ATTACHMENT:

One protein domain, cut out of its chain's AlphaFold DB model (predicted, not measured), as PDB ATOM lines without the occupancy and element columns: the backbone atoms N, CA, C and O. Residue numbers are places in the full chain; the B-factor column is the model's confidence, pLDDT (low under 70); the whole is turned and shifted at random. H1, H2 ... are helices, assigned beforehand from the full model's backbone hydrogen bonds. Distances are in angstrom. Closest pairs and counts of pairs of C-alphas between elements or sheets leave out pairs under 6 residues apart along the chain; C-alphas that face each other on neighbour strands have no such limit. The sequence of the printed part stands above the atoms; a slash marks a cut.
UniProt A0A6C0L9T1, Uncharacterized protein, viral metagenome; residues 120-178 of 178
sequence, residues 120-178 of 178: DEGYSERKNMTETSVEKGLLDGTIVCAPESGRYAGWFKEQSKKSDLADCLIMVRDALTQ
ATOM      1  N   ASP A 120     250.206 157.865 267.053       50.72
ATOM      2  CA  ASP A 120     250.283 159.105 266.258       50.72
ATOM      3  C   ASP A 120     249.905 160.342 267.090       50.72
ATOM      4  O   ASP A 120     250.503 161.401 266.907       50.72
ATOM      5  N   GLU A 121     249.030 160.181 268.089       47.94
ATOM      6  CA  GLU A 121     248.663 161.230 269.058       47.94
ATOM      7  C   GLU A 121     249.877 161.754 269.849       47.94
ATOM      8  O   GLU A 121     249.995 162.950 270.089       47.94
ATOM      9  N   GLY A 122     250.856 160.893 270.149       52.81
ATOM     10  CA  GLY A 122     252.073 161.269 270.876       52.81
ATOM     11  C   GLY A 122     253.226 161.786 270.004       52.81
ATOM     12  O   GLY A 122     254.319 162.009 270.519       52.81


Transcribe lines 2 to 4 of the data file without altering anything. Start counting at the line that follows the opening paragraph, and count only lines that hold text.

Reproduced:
sequence, residues 120-178 of 178: DEGYSERKNMTETSVEKGLLDGTIVCAPESGRYAGWFKEQSKKSDLADCLIMVRDALTQ
ATOM      1  N   ASP A 120     250.206 157.865 267.053       50.72
ATOM      2  CA  ASP A 120     250.283 159.105 266.258       50.72